}
			else settings.Add("emailFlag", false);
		}

		private void EmailFlag_Unchecked(object sender, RoutedEventArgs e)
		{
			settings["emailFlag"] = false;
		}

		private void EmailFlag_Checked(object sender, RoutedEventArgs e)
		{
			settings["emailFlag"] = true;
		}
	}
}

As you can see, this is incredibly simple.  Here’s a few things to remember:

  1. Trying to retrieve a value from IsolatedStorageSettings will throw an error if it hasn’t already been created.  Make sure you initialize your settings, or ALWAYS check the .Contains property first.
  2. You can save anything you want in the Settings.  I saved a boolean value in my example, but you could also save a Customer object, or any other else you can come up with.
  3. Remember that you have to explicitly cast your data when you retrieve it.  You’ll notice that I have to cast my bool value before I can use it.  You’re saving the object, but the storage does NOT save the type.  That’s up to you when you want to use it again.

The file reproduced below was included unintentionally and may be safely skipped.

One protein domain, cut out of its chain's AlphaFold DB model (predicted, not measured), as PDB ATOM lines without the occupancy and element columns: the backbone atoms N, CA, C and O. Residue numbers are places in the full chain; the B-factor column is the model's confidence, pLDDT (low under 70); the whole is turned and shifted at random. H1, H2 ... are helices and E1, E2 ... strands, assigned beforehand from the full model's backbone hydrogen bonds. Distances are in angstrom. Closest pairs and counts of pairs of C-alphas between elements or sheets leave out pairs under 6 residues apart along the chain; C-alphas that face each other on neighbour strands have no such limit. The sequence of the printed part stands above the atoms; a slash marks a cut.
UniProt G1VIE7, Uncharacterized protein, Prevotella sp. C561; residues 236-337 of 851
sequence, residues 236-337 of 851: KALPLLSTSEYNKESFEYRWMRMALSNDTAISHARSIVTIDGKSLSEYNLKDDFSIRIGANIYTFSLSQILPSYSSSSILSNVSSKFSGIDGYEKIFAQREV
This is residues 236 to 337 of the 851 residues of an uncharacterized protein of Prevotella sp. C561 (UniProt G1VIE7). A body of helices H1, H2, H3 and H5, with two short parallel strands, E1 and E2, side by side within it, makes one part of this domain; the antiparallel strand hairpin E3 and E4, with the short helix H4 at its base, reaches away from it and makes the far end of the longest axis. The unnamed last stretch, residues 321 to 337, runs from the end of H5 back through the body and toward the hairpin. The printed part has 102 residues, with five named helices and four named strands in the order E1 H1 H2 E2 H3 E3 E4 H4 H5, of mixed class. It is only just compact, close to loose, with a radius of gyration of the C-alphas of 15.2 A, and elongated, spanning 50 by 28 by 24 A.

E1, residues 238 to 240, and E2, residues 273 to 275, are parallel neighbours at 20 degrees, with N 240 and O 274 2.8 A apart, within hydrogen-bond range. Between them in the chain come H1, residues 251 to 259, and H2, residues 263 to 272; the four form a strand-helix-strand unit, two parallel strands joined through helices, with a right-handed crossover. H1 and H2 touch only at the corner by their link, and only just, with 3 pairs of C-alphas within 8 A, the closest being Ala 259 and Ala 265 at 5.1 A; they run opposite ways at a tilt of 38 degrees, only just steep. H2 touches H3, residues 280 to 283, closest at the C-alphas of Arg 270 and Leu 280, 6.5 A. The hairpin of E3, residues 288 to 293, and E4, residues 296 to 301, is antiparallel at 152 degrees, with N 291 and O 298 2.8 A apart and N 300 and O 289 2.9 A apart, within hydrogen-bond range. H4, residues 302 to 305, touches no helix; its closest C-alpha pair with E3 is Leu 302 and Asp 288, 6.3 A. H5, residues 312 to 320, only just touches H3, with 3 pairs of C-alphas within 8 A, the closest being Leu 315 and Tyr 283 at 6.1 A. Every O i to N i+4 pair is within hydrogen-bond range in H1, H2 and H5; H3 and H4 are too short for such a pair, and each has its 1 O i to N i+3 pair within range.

4. Setting a value is the same as adding a value to the library.  The “settings.Add()” statement is actually unnecessary, but I added it so that you could see the syntax.

So that’s about it.  IsolatedStorageSettings is pretty straightforward.  Save name/value pairs with very little actual code.  Creating and saving files is a little more complicated, but still surprisingly simple.  Let’s take a look at that now.

IsolatedStorageFile